As part of my continuing attempt to get us all through a long winter, I present another nostalgia-tastic clip from the Mets of yesteryear. This comes from the same VHS tape as my first Let's Go to the Videotape post, but is from the same NBC special that brought us vintage footage of Sandy Alderson.
To refresh your memory, this is from an NBC Sports baseball preview special from 1988. It begins with Marv Albert waxing philosophically about the allure of spring, the promise of a new year. There is also a lecture from Vin Scully about the value of perspective. In between, there is a title sequence. Can you spot the thing that does not belong in this title sequence?
If you guessed 'the use of The Cure's "Just Like Heaven" as theme music,' you are correct. An upbeat sounding song, yes, but like most Cure songs, intensely depressing. Though this was a moderate hit in the US the year before, I still wonder what possessed NBC to use it for a baseball show (and how they went about licensing it).
With that weirdness out of the way, let's proceed to today's clip.Unlike the This Week in Baseball-produced video I highlighted recently, this special didn't give all teams roughly equal time. NBC picked some notable franchises to highlight and left the others to fend for themselves. They had no time to spare for the Indians and Expos when they had to devote that space to, among other things, two parodic folk songs by Dick McCormick. (I may post one or both of these at a future date, in the interests of completion, although one of them was accidentally partially taped over by a bizarre dance routine on my local Christian station. Do not ask how that happened, because I have no idea.)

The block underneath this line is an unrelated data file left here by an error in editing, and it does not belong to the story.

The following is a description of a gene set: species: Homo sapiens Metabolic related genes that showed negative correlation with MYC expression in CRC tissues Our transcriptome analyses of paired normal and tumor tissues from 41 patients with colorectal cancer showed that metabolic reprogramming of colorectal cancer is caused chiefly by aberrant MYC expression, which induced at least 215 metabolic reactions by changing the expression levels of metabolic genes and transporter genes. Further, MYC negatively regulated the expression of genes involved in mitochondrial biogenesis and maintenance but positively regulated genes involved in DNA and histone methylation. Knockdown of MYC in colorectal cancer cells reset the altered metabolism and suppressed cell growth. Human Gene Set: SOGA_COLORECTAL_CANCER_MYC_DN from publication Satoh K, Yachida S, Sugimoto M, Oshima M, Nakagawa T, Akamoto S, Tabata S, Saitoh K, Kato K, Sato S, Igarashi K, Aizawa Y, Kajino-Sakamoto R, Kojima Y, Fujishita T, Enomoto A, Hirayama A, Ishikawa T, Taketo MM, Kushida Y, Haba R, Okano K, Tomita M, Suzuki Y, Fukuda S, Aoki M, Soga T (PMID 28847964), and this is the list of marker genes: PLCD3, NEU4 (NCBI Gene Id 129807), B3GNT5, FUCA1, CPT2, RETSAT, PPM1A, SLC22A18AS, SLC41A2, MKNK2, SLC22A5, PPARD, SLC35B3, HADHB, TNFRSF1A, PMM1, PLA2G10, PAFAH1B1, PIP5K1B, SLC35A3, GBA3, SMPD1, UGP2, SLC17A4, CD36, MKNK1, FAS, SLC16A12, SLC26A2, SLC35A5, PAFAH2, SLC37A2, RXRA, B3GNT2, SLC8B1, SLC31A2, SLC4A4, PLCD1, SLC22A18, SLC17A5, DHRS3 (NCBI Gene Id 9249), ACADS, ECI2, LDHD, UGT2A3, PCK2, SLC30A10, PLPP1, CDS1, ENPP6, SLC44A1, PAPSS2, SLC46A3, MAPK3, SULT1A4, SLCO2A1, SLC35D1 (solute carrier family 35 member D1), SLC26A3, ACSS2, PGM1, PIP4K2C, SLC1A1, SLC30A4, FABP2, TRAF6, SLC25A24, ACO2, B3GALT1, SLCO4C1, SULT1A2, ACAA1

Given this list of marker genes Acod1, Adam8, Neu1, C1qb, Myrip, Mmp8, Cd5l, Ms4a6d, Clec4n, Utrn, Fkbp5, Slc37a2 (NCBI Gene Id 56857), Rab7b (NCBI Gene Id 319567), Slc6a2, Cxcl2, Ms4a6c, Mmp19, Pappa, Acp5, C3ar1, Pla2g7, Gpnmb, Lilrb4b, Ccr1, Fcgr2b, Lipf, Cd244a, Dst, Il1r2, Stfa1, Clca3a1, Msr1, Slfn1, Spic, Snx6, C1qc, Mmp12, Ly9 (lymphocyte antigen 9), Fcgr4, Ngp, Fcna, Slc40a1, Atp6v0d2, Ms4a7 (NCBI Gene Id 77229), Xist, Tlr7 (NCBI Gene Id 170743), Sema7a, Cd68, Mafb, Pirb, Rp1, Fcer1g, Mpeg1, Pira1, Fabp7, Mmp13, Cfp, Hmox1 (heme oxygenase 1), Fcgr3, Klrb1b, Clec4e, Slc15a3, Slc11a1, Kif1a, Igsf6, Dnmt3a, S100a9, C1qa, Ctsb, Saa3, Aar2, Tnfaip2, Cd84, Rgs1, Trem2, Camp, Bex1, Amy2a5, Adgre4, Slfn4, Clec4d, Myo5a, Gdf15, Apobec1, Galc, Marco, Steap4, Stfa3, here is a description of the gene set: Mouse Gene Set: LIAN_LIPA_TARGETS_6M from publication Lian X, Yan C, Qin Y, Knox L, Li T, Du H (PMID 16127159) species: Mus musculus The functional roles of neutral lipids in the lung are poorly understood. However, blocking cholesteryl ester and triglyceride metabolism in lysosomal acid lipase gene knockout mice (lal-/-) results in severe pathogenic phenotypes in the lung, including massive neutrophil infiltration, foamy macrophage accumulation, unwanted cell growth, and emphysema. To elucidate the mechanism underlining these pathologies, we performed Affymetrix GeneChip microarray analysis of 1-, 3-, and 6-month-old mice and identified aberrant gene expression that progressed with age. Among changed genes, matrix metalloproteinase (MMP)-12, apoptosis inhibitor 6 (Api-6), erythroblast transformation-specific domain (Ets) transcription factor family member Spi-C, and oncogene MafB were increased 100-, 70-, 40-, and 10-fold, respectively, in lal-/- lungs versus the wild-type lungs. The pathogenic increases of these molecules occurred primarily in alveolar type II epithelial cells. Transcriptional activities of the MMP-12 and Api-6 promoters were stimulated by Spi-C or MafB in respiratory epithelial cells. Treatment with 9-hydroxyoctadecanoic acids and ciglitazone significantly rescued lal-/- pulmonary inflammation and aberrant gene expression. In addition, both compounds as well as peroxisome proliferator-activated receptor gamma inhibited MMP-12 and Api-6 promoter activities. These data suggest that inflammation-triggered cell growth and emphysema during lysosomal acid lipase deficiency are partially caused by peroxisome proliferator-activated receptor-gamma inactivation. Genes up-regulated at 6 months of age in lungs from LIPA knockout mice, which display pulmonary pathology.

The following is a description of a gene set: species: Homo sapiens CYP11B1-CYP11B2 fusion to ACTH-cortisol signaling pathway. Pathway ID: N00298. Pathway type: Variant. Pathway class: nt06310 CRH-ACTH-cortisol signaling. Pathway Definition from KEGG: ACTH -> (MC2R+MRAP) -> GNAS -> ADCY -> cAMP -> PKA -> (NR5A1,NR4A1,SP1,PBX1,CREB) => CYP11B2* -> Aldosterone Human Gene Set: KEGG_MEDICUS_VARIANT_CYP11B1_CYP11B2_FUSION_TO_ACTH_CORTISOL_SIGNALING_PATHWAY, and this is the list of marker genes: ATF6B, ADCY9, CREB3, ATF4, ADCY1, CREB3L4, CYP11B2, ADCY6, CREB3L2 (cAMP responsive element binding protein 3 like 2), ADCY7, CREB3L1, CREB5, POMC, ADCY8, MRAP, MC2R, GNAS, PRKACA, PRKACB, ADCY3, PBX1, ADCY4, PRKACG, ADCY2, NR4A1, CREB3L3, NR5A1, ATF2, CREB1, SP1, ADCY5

Two of the teams NBC covered were the Cardinals and Mets, now in the waning years of a fierce rivalry. Before the 1988, most pundits picked the Mets to prevail (wisely, as it turned out). This was due to an equal mix of the Mets' strengths and the Cardinals' emerging weaknesses.
In the off season, the Yankees signed Jack Clark to a big free agent contract, thus depriving St. Louis of one of their few power threats. Manager Whitey Herzog seems quietly peeved about this state of affairs, as do many of his players. They graciously concede that the Mets are more talented and rightly favored, but think there's no reason they can't challenge for the division. Most curiously, Keith Hernandez is interviewed and calls Herzog "the best manager in baseball." That must have made the next meeting with Davey Johnson awkward.
The talk then switches over to the Mets, and the "turmoil off the field" is covered a bit more extensively here than it was in the TWIB preview (i.e., comments Darryl Strawberry made that were critical of the team in general and Gary Carter and Keith Hernandez specifically). Carter says he's over it, though the length with which he addresses the incident indicates otherwise, while Hernandez thinks Strawberry's apology was sufficient. Strawberry says he was speaking hypothetically, an odd defense.
The rest of the clip addresses the team's aging core (again, Carter and Hernandez), rookie Kevin Elster, and the demanding nature of playing/managing in New York. Ironically, much of the rhetoric used here about New York fans "demand a winner" is now used more often in reference to the Yankees.
More than anything, I was struck by how exhausted Davey Johnson looks in this clip. Despite it only being spring training, he looks like he's in the middle of a 15-game west coast swing in August. In retrospect, it astounds me how little respect Johnson receives, even from Mets fans. Under him, the team never finished a season lower than second place and never won fewer than 87 games in a full season. And yet, thanks to the bristling of his players and conflicts with GM Frank Cashen, he was ousted just 42 games into the 1990 season. Sometimes life ain't fair.